OK, this wraps up my round-ups of the new fall shows. The previous ones looked at dramas, action-adventures and sci-fi/fantasy/horror. Now that I've sent these to papers,I'll do an overview of the season.


By Mike Hughes

Right now, TV
networks aren't sure what to do with comedies.

NBC ignores them
(mostly), CW skips them (entirely), Fox is happier when they have
cartoon characters. But CBS and ABC each will have a pair of
four-comedy nights..

Add some cable
comedies and you have a busy fall. Here are the new broadcast-network
shows, rated on a 0-10 scale, followed by a sampling from cable and
screening services.

The Best

-- “The Good
Place” (8): In the afterlife sweepstakes, Eleanor (Kristen Bell)
hit the jackpot; she's in the place, reserved for people who had
worthy lives. Alas, her guide (Ted Danson) made a bureaucratic error;
she doesn't belong here. This takes the fish-out-of-water genre to
wonderful extremes. (8:30 p.m. Thursdays, NBC, Sept. 22, but the
first two episodes are 10 and 10:30 p.m. Monday, Sept. 19)

The Rest

-- “The Great
Indoors” (7): After years of writing about his adventures, Jack
(Joel McHale) gets a jolt: He has to come inside and help edit the
magazine; it's now populated by 20-somethings who are his opposites,
complete with tweets and trophies for participation. These are cliche
subjects, but “Indoors” tackles them well, with the wonderful
Stephen Fry as the boss. (8:30 p.m. Thursdays, CBS, Oct. 27)

-- “Speechless”
(7): Maya keeps moving her family from town to town, seeking the
perfect place for her disabled son. Now they're at a new school,
which she promptly disparages. Maya is wildly overwritten, but Mimi
Driver makes her work; she has great characters in support,
especially a janitor-turned companion. (8:30 p.m. Wednesdays, ABC,
Sept. 21)

-- “Kevin Can
Wait” (6): CBS has convinced itself that this is the next big
comedy, hyping it incessantly. Actually, it's the next OK one. Kevin
James plays a young-ish retiree, starting his new life with his
fellow ex-cops. Then everything changes when his daughter returns.
The result is smoothly adequate. (8:30 p.m. Mondays, CBS, Sept. 19;
moves to 8 p.m. on Oct. 24)

-- “Son of Zorn”
(4): Speaking of fish-out-of-water, imagine going from an island
(where you're a warrior hero) to the suburbs (where you're the only
one who's bare-chested and a cartoon). There are some clever moments,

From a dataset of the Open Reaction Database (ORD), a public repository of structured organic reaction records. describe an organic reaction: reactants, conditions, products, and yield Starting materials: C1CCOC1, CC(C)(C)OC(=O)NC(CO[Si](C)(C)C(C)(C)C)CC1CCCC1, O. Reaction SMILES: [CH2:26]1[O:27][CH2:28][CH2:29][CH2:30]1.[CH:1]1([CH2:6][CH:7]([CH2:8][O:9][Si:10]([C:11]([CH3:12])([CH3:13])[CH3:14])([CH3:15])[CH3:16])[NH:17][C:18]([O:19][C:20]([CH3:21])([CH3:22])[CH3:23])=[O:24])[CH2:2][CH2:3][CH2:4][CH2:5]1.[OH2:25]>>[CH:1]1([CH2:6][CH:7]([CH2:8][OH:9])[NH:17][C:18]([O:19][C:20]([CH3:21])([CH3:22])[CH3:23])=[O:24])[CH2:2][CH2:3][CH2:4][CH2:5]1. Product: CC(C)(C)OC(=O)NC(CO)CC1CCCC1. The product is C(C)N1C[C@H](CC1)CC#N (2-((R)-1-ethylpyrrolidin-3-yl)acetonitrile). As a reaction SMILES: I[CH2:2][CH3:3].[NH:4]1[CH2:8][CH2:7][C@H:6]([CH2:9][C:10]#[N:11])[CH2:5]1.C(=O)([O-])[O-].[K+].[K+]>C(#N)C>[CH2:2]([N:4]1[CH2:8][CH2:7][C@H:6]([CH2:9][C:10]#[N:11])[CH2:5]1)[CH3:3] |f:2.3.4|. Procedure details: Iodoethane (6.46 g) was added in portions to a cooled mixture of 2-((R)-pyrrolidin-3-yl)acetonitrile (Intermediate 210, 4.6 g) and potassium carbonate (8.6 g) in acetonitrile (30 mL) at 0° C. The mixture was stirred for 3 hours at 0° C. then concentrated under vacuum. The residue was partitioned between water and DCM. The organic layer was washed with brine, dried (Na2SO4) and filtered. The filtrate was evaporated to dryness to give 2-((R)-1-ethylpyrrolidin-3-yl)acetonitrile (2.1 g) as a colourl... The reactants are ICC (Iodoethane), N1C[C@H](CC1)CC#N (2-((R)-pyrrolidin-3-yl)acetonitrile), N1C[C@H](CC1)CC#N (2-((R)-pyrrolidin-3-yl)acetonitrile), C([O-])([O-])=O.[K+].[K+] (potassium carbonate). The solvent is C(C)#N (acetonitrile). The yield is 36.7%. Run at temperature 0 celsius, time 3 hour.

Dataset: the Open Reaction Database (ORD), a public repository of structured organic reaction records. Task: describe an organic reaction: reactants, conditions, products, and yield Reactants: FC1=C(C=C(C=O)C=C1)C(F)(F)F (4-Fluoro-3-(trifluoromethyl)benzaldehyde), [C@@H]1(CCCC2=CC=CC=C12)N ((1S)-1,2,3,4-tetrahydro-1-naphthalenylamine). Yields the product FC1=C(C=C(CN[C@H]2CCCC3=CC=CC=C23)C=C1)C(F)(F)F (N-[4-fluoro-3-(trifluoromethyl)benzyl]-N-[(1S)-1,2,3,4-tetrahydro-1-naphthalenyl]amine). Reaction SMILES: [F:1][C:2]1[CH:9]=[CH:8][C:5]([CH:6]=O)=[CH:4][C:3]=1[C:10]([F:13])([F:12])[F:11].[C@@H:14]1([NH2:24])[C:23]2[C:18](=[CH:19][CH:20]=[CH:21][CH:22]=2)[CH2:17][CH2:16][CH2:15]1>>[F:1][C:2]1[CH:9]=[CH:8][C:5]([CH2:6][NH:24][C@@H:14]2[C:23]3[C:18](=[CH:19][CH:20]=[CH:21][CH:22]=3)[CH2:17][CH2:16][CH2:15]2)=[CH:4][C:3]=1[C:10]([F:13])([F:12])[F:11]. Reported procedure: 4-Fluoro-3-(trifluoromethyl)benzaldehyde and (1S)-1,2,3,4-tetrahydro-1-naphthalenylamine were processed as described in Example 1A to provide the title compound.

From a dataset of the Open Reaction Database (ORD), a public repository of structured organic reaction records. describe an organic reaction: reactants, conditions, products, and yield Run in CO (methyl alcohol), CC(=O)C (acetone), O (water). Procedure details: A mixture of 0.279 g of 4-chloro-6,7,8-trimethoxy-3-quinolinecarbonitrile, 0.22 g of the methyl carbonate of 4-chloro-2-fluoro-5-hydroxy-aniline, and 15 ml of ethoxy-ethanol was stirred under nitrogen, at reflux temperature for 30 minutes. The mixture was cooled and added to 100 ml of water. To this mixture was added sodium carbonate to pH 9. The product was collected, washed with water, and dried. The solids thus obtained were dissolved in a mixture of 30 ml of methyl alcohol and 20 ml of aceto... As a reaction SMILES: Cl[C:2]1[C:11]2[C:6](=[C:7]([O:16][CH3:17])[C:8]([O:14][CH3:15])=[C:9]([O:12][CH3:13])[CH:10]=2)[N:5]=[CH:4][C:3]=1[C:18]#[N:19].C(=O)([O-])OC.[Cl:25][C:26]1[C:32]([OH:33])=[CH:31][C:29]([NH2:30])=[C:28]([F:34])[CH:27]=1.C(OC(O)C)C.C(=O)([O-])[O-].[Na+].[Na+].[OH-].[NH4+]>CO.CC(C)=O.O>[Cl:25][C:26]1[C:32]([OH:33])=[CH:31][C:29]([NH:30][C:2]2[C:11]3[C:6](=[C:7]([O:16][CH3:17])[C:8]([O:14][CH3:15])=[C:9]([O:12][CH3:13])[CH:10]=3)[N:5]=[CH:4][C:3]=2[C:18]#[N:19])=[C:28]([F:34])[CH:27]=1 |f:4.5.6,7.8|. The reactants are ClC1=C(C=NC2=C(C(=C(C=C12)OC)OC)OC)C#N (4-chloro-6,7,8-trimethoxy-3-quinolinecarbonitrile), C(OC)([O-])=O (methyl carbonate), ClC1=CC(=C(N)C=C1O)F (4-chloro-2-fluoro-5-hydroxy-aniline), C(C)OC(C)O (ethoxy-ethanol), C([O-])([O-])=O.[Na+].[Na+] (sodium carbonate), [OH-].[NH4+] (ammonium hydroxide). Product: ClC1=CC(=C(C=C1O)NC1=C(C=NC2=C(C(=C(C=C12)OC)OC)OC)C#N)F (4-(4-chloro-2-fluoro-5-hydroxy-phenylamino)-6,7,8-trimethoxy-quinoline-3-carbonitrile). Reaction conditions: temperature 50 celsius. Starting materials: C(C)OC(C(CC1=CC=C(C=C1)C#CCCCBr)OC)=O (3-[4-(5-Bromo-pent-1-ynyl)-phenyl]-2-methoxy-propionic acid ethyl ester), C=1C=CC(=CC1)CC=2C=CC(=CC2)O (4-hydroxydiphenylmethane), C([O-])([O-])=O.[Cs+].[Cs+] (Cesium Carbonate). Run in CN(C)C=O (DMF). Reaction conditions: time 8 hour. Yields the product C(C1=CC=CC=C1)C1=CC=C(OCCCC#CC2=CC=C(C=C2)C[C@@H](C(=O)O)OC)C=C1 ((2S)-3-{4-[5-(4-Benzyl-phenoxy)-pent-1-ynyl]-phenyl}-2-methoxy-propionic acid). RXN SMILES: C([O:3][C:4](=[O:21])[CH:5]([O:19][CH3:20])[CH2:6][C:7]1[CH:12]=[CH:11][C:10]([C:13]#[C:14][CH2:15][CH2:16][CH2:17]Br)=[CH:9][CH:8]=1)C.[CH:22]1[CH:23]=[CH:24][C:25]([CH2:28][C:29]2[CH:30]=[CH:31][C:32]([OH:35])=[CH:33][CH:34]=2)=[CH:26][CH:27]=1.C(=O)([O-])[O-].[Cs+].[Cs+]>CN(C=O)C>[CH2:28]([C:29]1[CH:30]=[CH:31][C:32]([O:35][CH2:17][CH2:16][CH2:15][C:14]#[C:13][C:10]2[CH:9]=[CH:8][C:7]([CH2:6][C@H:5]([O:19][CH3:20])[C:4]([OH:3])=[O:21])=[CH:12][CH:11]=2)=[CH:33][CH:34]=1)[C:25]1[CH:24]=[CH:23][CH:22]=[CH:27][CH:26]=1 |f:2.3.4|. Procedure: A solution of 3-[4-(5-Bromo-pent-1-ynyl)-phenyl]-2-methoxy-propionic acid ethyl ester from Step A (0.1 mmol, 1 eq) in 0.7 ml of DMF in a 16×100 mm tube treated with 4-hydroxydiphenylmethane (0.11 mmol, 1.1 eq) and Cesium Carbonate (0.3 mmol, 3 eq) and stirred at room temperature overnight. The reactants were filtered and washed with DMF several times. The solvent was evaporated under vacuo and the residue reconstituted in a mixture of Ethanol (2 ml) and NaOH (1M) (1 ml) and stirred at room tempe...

but they're scattered. (8:30 p.m. Sundays, Fox, but the Sept. 11
debut is at 8)

-- “Man With a
Plan” (3): After the crisp comedy of “Friends” and “Episodes,”
Matt LeBlanc stunbles. He plays a building contractor who's in charge
of the kids, now that his wife returns to work. The pilot, being
reworked, had a few good moments and a lot of cliches. (8:30 p.m.
Mondays, Oct. 24, CBS)

-- “American
Housewife” (2): This has all the flaws of “Speechless” --
overwritten character, easy targets – and none of the redeeming
traits. Katy Mixon makes the lead character seem merely abrasive;
also, she's surrounded by mostly one-note characters. (8:30 p.m.
Tuesdays, ABC, Oct. 11)

Beyond broadcast:

-- “Fleabag”
(7): Adapting her own play, Phoebe Waller-Bridge takes us through a
life of bad choices, bad men and bad business ... often turning to
talk to us in the middle of a scene. It's sometimes quite raunchy and
often very funny. (Amazon Prime, Sept. 16)

-- “Better Things”
and “One Mississippi” (both 7): These shows have different
networks, but the same producer (Louis C.K.) and the same approach –
a slow, droll look at something close to real life. Pamela Adlon's
life is merely messy, with three daughters; Tig Notaro's has been
much rougher, with cancer, an intestinal ailment and her mother's
death. These don't sound like comedies, but in their own quiet way,
they're well-done. Already started: 10 p.m. Thursdays, FX; any time,
Amazon Prime.

-- “Graves” (3):
Some 25 years after leaving office, Richard Graves (Nick Nolte)
suddenly realizes he was an awful president. Now he's on an odyssey
to redeem himself. That's a fairly good concept, but the opener is
often blunt and heavy-handed. (10 p.m. Sundays, Epix, Oct. 16)

-- Many more. MTV
has already debuted “Mary + Jane” (newcomers to the pot-delivery
business) and “Loosely Exactly Nicole” (Nicole Byer as a
struggling actress); they're 10 and 10:30 p.m. Mondays, rerunning